Baseball aficionados insist that ‘crack-of-the-bat’ sound when a slugger smashes a home-run is most satisfying when it rings out from a bat made of white ash. Tall, fast-growing, and a key species in the forests of the Northeast, this tree serves even greater purposes than contributing to America’s favorite pastime. A native tree of eastern North America, white ash grow in forests and open fields. They can reach heights of 80 feet with a crown that spreads 50 feet wide. Examples of trees well over 100 feet tall are not unheard of in the northeast. Why is it important?
One of the most valuable hardwood timber trees in North America, white ash are not only treasured by the wood-working industry, but also by many creatures of the forest. White-tailed deer browse its tender leaves and beaver, porcupine, and rabbits will eat the bark of young trees. Many small mammals and birds gobble-up its seeds, and they often form trunk cavities creating homes for cavity nesters like woodpeckers, Wood Ducks, nuthatches, and owls.
Especially important for several NETN parks, its seedlings are one of the few northeastern species capable of penetrating thickets of invasive plants while having the fortitude to persist and reach the forest canopy.
How does NETN track its health?
The Northeast Temperate Network keeps tabs on the health of white ash through it’s Long-term Forest Health Monitoring program. Implemented in 2006, it has been collecting information on ash and all the other trees within study plots for more than a decade now. In many hundreds of forest health plots, the program looks at forest health through many different measurements. Tree condition, how fast they are growing, the soils they grow in, mortality rates, disease monitoring, and how many are coming up in the understory are recorded every 4 years in each study plot. How is it Doing?
As of the summer of 2017, white ash are doing well in most NETN parks. But it’s no secret in the forestry world that white ash face a major challenge to their existence as a mature forest-canopy tree. At present and into the foreseeable future, the invasive insect emerald ash borer (EAB) is the number-one threat to ash tree health. There are over seven billion ash trees in North America, and within the next few decades it’s possible the beetle could kill almost all of them if an effective control isn’t found. This would be a die-off ten times bigger than the one caused by Dutch elm disease. Native to eastern Asia, the beetle was first detected in Michigan in 2002, though it was likely inadvertently introduced there sometime in the mid-to-late 1990’s. In that short amount of time it has already managed to kill hundreds-of-millions of native ash trees that have no resistance to it. EAB do their damage as larvae, chewing through tree bark to feed on the inner layer of cells. In the process, they girdle the tree and sever its access to nutrients and water.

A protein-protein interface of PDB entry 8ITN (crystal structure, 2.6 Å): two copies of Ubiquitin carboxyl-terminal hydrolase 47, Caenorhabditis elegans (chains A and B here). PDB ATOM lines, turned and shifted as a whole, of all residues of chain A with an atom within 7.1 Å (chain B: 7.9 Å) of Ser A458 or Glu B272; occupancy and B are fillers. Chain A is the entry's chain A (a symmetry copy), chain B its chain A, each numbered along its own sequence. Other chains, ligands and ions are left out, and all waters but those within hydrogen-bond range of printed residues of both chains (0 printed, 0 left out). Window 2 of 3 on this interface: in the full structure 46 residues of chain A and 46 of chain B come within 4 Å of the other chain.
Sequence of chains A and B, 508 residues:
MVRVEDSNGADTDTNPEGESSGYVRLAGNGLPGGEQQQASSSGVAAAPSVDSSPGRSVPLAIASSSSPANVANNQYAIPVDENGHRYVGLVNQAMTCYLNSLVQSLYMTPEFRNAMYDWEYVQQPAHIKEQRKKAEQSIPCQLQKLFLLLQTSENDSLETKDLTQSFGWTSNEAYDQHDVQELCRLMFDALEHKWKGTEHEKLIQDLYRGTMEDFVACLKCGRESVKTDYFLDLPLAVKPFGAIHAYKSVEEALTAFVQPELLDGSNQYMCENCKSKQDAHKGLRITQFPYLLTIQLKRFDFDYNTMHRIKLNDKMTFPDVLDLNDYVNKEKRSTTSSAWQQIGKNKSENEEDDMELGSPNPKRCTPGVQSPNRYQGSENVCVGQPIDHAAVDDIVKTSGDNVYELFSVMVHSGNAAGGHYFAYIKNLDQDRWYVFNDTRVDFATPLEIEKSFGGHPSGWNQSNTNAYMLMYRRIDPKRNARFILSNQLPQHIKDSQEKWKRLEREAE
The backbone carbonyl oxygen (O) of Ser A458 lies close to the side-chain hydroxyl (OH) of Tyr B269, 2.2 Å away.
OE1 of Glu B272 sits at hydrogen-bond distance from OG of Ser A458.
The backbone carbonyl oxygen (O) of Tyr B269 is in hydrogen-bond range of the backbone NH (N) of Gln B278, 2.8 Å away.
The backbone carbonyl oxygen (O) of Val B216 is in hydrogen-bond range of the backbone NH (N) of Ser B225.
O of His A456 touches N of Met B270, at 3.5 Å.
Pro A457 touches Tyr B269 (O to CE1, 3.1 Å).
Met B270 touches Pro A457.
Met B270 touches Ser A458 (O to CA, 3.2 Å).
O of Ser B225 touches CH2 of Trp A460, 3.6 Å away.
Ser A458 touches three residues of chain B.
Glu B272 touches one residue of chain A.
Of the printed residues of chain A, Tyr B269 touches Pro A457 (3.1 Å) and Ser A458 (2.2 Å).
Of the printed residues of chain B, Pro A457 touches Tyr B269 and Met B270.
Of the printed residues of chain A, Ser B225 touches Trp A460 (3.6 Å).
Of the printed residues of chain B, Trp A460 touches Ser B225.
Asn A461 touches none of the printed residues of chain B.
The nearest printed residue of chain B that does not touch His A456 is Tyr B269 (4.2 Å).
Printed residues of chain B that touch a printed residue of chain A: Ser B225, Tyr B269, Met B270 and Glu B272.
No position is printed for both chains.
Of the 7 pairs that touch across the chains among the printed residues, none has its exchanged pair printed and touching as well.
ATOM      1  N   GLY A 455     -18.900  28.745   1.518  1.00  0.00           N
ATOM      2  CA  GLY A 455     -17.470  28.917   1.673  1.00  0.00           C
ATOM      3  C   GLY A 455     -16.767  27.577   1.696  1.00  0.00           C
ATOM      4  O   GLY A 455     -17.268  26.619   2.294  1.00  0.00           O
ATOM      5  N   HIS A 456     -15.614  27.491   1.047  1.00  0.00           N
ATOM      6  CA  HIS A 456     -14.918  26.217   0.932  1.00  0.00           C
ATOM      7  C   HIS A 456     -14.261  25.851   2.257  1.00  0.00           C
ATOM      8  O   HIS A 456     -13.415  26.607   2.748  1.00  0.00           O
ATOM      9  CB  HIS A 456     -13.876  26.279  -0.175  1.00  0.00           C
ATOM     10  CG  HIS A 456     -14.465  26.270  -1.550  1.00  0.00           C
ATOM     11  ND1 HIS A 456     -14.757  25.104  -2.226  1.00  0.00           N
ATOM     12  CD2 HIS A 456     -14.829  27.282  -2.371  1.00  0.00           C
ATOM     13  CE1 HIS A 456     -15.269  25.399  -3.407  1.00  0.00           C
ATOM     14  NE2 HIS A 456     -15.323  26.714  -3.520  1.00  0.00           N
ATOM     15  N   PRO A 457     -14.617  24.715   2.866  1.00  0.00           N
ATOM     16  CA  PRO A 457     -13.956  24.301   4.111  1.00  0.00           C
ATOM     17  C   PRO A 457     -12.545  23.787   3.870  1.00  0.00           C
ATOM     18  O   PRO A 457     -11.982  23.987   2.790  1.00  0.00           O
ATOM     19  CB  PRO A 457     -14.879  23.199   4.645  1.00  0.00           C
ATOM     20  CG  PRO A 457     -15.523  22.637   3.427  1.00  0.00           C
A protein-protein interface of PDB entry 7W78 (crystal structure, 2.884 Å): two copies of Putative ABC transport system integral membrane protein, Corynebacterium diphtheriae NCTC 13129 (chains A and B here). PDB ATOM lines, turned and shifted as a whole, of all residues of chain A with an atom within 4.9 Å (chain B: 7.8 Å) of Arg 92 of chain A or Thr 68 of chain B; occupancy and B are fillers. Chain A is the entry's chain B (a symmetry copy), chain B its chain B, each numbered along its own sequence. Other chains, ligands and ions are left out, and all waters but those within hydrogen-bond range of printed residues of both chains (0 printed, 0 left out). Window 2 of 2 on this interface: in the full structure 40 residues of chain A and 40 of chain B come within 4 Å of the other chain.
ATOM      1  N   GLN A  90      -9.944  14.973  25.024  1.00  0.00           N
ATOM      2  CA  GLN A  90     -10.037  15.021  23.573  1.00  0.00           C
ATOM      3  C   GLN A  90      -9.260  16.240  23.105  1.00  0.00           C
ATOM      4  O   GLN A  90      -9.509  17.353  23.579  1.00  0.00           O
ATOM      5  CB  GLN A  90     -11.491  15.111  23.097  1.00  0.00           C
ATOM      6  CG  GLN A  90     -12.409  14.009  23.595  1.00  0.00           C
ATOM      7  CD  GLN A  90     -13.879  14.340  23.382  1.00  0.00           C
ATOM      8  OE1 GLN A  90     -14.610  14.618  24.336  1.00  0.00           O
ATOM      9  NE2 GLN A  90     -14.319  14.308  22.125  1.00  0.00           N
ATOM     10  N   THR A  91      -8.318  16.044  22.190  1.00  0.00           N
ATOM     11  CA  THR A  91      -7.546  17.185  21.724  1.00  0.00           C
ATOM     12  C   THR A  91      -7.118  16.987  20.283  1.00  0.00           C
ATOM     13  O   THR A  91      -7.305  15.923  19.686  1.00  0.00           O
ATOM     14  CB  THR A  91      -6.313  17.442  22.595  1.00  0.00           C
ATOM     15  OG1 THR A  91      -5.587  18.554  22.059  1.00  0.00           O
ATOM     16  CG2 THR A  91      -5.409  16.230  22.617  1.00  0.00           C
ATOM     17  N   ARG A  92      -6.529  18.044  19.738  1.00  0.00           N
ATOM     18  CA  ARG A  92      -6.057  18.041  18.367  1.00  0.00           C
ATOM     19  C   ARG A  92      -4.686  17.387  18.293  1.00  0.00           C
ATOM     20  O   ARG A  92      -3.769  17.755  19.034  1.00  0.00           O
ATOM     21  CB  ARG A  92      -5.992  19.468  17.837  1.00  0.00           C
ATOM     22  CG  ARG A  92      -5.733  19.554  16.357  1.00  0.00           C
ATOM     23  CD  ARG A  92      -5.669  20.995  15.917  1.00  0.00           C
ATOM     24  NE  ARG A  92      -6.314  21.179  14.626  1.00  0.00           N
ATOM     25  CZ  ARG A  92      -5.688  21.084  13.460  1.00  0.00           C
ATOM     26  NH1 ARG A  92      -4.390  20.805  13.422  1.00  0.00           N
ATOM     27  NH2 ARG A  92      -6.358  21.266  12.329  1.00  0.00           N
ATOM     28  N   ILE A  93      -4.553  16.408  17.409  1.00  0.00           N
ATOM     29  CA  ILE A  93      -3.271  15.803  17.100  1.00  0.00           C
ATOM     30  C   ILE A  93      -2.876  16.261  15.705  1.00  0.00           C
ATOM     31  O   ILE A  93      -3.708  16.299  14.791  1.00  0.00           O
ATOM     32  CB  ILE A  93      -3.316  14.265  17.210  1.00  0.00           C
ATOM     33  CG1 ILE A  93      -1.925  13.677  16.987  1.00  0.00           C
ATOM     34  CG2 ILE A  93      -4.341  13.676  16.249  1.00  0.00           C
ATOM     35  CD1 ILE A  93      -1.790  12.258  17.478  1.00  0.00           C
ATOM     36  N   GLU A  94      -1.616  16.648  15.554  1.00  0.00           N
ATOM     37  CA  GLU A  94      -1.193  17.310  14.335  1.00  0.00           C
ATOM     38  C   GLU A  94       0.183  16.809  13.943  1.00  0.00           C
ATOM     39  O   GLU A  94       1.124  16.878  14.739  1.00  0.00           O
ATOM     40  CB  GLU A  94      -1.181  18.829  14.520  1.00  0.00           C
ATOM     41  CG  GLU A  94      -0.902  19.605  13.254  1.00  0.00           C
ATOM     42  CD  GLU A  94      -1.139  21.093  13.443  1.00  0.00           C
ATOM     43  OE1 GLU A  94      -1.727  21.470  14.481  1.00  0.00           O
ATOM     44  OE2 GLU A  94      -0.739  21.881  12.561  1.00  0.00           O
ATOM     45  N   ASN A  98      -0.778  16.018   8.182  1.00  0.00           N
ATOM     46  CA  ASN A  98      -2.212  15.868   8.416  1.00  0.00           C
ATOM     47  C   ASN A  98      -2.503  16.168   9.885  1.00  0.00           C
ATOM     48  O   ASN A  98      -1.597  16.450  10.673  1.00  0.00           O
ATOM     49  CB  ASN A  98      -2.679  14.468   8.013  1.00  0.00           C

Ash is a valuable landscape and forest species and if it’s removed as a mature canopy species it will have far-reaching effects that will cascade through ecosystems. Nutrient cycling, soil water flow, associated plant species, and habitat availability for birds, mammals, and insects will be impacted.
All NETN parks are likely to see declines in their mature ash trees in the coming years due to EAB. How much and how quickly that happens depends on how many mature ash trees they have and how close they are to expanding EAB populations. Over the long-term ash won’t likely be as common in the canopy since EAB prefer to infest larger trees. This leads to the difficult question of whether or not parks should promote or select for ash in the understory - even in parts of the park with a lot of invasive plants.